What is Mitochondrial Disease?

In honor of Mitochondrial Disease Awareness Week, I thought I’d start off with a post about what exactly IS mitochondrial disease (“mito”)? And truthfully – it’s a question that some of the best and brightest minds in the medical world have a hard time answering.

At the base of the science behind mito is this explanation from the United Mitochondrial Disease Foundation website:

Mitochondrial diseases result from failures of the mitochondria, specialized compartments present in every cell of the body except red blood cells. Mitochondria are responsible for creating more than 90% of the energy needed by the body to sustain life and support growth. When they fail, less and less energy is generated within the cell. Cell injury and even cell death follow. If this process is repeated throughout the body, whole systems begin to fail, and the life of the person in whom this is happening is severely compromised. The disease primarily affects children, but adult onset is becoming more and more common.
Diseases of the mitochondria appear to cause the most damage to cells of the brain, heart, liver, skeletal muscles, kidney and the endocrine and respiratory systems.

And they have this cute drawing to explain it:

image

Got it now?

 

Neither do I!

As we have been on this journey to figure out a diagnosis for Kendall for almost 3 years now, I have made it somewhat my mission in life to UNDERSTAND more of what “mito disease” is and means. Because quite often not even our doctors can understand or explain it to us. So here is my somewhat more simplified (and perhaps not quite so scientific) version of what exactly mito is and does.

Essentially, every cell in your body has a little engine called a “mitochondria”. The cells know what they are supposed to do because the mitochondria help map/direct the cells – so the liver cells know to be a liver, your eyes know how to be eyes, your gut knows how to digest food, etc. (again – very simple, not scientific – stay with me!) Those mitochondria help make the ENERGY for those cells to do their job, by taking the byproducts of the food you eat, and the oxygen you breathe, go through a super complex metabolic process, something about the Krebs cycle, and bam – they create a little packet of energy, the cell does its job, and you live your life.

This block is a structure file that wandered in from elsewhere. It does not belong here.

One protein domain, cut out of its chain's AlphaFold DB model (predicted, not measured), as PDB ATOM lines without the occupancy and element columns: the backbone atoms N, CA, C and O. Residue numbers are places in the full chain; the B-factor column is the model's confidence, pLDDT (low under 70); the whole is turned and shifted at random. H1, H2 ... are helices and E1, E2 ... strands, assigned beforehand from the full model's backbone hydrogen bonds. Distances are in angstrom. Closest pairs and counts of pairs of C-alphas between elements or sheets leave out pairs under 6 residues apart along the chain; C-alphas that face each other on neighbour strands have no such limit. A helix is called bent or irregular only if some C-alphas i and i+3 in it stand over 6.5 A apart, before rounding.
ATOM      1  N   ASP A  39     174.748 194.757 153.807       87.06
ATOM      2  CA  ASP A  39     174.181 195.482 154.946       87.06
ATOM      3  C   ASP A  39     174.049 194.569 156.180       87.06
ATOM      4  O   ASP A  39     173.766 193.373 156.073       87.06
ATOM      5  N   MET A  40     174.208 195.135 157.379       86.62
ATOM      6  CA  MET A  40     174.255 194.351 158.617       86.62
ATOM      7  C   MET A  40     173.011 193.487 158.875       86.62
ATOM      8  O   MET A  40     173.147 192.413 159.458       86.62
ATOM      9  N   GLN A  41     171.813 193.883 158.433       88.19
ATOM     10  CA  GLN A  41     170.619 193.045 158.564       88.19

BUT – if you have a mitochondrial disease, something is wrong with the directions that that mitochondria is giving out. Maybe it has the wrong info encoded into it because of a genetic defect, or maybe it is just super inefficient at its job of creating energy packets. But basically, that fun little cycle of metabolism is messed up, and not enough energy packets are made. No bueno.

You know how when you are getting sick, or ARE sick, or are getting over being sick – and you just feel kind of “blah”? It’s probably a big combo of things (maybe you puked nonstop, or just couldn’t breathe real well, or some other unpleasant combo) – but the point is – your body is diverting a TON of energy to your immune system to help you GET BETTER from that sickness, so you may not have the energy you typically do to go running or exercising, or even get off the couch and make dinner. Your mitochondria in all those areas are probably still all working, but their energy packets are being “borrowed” by your immune system so it can activate your T-cells and WBC’s etc etc etc.